Cecil Leonard Knox

From Wikipedia, the free encyclopedia
Jump to: navigation, search
Cecil Leonard Knox
VCCecilLeonardKnox.jpg
Born 9 May 1889
Nuneaton, Warwickshire
Died 4 February 1943 (aged 53)
Nuneaton
Buried at Gilroes Crematorium, Leicester
Allegiance United Kingdom United Kingdom
Service/branch Flag of the British Army.svg British Army
Rank Major
Unit Royal Engineers
Home Guard
Battles/wars World War I
World War II
Awards Victoria Cross

Cecil Leonard Knox VC (9 May 1889 – 4 February 1943) was an English recipient of the Victoria Cross, the highest and most prestigious award for gallantry in the face of the enemy that can be awarded to British and Commonwealth forces.

Family Background[edit]

Cecil Knox was born in Nuneaton in 1889, the son of James and Florence Knox. The family were prominent in civil and railway engineering and had become affluent through their majority shareholding in the Haunchwood Brick and Tile Company. James was one of nine sons who all fought in the First World War. James Meldrum Knox of the Royal Warwickshire Regiment was awarded the DSO & bar, and T. K. Knox gained the Military Cross and bar.[1]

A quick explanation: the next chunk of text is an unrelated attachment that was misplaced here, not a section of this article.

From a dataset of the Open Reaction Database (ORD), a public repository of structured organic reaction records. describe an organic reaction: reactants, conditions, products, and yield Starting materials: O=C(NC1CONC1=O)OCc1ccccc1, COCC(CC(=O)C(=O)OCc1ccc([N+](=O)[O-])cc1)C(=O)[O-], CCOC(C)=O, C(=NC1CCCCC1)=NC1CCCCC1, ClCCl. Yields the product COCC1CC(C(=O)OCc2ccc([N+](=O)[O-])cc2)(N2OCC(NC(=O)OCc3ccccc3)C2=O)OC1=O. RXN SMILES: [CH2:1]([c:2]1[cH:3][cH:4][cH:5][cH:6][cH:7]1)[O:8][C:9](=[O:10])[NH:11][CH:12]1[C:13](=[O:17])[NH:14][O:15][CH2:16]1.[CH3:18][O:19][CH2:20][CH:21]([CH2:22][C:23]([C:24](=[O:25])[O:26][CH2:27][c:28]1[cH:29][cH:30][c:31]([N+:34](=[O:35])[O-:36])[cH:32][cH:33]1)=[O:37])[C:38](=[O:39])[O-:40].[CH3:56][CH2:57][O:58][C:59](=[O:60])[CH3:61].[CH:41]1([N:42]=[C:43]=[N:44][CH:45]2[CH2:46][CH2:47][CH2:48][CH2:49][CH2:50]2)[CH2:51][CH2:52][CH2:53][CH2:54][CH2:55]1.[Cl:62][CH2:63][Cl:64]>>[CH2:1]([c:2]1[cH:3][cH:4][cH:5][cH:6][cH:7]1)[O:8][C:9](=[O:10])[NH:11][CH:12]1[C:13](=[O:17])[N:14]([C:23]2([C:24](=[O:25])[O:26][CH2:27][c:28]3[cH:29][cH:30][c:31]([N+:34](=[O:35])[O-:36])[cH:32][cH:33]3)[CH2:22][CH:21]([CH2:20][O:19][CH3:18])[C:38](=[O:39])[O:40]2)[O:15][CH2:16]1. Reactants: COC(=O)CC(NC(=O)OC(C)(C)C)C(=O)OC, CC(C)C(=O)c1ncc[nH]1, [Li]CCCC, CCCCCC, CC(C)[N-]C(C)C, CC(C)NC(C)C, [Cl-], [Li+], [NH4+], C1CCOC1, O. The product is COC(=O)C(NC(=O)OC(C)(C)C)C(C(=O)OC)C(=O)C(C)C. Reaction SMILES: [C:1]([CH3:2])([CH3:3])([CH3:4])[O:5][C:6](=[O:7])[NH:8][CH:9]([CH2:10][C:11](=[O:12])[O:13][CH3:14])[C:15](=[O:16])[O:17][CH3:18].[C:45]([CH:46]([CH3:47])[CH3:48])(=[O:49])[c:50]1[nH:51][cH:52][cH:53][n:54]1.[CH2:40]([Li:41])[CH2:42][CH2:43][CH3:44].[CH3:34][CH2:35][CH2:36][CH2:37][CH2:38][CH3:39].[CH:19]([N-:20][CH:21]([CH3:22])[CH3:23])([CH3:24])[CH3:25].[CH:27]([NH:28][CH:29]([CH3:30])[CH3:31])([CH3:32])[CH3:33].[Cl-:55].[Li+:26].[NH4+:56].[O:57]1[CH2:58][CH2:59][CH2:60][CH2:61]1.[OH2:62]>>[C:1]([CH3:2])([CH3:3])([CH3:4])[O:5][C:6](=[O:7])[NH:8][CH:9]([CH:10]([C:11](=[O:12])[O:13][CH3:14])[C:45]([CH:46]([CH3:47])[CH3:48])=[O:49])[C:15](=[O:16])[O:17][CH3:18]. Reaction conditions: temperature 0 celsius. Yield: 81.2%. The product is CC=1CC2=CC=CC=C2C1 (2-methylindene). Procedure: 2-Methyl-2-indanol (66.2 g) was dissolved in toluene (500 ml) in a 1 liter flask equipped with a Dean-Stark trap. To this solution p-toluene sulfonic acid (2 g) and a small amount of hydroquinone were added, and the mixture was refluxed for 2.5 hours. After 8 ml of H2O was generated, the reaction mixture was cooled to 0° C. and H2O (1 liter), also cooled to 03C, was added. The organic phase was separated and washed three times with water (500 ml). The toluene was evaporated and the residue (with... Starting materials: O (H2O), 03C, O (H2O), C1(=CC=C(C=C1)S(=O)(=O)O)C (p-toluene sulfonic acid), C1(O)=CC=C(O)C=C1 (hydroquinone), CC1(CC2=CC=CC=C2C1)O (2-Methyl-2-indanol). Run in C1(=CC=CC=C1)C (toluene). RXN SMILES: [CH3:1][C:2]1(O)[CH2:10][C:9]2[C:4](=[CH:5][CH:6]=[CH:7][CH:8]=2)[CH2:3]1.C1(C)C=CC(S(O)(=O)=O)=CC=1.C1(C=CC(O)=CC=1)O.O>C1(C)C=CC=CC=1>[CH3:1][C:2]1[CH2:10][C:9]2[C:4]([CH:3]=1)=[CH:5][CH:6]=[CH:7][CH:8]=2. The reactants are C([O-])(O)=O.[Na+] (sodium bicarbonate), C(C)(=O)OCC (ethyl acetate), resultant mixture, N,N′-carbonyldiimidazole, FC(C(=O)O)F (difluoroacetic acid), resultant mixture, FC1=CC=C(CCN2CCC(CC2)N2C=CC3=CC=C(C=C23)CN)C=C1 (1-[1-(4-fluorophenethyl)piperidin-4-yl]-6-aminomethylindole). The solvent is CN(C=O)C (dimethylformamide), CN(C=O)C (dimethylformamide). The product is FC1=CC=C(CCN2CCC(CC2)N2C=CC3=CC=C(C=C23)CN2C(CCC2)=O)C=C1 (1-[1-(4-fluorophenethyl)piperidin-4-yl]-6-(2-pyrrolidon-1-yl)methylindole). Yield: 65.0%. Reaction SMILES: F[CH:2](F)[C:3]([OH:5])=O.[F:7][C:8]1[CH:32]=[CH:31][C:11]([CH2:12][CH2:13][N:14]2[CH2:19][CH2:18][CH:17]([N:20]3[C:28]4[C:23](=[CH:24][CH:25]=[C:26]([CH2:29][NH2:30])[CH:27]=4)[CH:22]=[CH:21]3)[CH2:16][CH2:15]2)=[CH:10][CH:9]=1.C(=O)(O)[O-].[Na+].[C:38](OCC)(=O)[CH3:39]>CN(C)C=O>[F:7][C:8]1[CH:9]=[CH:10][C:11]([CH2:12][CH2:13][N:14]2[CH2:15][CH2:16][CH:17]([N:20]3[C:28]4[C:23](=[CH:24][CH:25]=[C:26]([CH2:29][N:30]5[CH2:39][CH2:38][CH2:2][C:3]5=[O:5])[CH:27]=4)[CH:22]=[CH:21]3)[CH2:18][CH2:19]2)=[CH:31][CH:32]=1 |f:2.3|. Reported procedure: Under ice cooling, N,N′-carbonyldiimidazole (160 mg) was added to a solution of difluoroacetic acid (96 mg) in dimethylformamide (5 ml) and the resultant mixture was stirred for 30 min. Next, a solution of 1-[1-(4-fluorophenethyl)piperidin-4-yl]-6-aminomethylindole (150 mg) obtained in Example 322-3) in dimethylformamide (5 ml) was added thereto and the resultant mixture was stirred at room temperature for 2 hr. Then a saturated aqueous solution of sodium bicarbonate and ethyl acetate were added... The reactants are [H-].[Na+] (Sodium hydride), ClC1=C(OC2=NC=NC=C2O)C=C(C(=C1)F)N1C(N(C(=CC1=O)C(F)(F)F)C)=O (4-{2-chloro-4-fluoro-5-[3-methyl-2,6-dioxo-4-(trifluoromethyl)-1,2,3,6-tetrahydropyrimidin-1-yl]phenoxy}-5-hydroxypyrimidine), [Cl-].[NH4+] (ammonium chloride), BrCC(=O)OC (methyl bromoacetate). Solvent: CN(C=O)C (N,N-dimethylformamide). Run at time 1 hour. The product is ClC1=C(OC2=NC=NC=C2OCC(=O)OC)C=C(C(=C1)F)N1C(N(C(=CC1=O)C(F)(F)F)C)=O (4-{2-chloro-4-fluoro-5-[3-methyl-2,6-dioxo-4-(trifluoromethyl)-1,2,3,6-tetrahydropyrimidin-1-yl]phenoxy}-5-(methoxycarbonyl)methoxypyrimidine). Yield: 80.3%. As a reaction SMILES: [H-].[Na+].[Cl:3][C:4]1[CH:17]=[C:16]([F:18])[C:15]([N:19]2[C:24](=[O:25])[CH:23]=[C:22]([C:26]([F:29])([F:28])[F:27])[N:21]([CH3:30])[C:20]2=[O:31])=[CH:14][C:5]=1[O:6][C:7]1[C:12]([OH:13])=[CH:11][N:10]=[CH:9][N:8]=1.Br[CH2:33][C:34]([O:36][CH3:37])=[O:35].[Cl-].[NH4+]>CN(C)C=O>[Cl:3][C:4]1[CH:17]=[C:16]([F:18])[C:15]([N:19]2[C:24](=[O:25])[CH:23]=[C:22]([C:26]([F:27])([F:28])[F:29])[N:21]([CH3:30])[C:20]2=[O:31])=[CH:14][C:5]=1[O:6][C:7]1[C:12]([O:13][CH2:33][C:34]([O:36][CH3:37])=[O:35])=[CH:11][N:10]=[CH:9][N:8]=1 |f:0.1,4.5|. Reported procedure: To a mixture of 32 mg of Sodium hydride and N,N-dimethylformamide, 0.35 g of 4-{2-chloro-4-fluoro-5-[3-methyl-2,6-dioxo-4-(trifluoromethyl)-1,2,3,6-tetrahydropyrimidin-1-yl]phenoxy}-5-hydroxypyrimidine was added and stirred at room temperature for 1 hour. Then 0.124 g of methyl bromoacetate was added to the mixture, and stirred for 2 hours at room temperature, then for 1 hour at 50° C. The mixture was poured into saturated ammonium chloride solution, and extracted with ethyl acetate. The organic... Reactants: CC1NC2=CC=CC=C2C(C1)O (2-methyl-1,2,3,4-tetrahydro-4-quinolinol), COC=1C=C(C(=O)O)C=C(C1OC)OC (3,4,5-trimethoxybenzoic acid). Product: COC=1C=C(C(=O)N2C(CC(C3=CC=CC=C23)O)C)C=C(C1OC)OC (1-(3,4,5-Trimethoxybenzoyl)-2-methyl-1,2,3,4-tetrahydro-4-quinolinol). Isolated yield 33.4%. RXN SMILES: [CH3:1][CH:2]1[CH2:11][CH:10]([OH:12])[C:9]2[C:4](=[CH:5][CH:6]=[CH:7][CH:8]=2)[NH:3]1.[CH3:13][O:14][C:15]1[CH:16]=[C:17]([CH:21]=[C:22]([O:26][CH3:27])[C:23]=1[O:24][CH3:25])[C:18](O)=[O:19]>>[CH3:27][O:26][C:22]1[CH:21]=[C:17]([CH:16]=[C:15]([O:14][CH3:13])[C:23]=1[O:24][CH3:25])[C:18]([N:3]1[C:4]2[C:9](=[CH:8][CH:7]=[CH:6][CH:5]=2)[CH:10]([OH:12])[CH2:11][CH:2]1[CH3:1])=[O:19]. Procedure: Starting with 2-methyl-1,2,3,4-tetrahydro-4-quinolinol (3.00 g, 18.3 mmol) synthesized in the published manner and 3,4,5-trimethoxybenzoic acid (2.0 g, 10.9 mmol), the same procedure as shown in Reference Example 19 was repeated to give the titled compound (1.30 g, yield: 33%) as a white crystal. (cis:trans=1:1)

Details[edit]

Educated at Oundle School, he was 29 years old and a temporary second lieutenant in the 150th Field Company, Corps of Royal Engineers, British Army during the First World War when the following deed took place for which he was awarded the VC.

On 22 March 1918 at Tugny-et-Pont, Aisne, France, Second Lieutenant Knox was entrusted with the demolition of 12 bridges. He successfully carried out this task, but in the case of one steel girder bridge the time fuse failed to act, and without hesitation he ran to the bridge under heavy fire, and when the enemy were actually on it, he tore away the time fuse and lit the instantaneous fuse, to do which he had to get under the bridge. As a practical civil engineer, Second Lieutenant Knox undoubtedly realised the grave risk he took in doing this.[2]

Between the wars he joined the Royal Auxiliary Air Force and suffered from a serious parachute accident. He joined the Home Guard at the beginning of World War II and achieved the rank of major. He died as the result of a motoring accident.

References[edit]

  1. ^ "Peter Lee, A History of The Chase Hotel, Higham Lane, Nuneaton" (PDF). Archived (PDF) from the original on 11 March 2016. Retrieved 8 January 2017. 
  2. ^ "No. 30726". The London Gazette (Supplement). 31 May 1918. pp. 6571–6572. 

External links[edit]

See also[edit]